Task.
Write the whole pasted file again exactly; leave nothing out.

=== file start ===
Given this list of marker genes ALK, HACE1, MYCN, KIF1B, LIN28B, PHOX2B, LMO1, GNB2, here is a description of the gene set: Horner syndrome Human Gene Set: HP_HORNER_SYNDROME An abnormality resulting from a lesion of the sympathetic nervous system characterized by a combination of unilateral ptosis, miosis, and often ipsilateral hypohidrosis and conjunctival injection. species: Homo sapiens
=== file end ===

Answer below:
Given this list of marker genes ALK, HACE1, MYCN, KIF1B, LIN28B, PHOX2B, LMO1, GNB2, here is a description of the gene set: Horner syndrome Human Gene Set: HP_HORNER_SYNDROME An abnormality resulting from a lesion of the sympathetic nervous system characterized by a combination of unilateral ptosis, miosis, and often ipsilateral hypohidrosis and conjunctival injection. species: Homo sapiens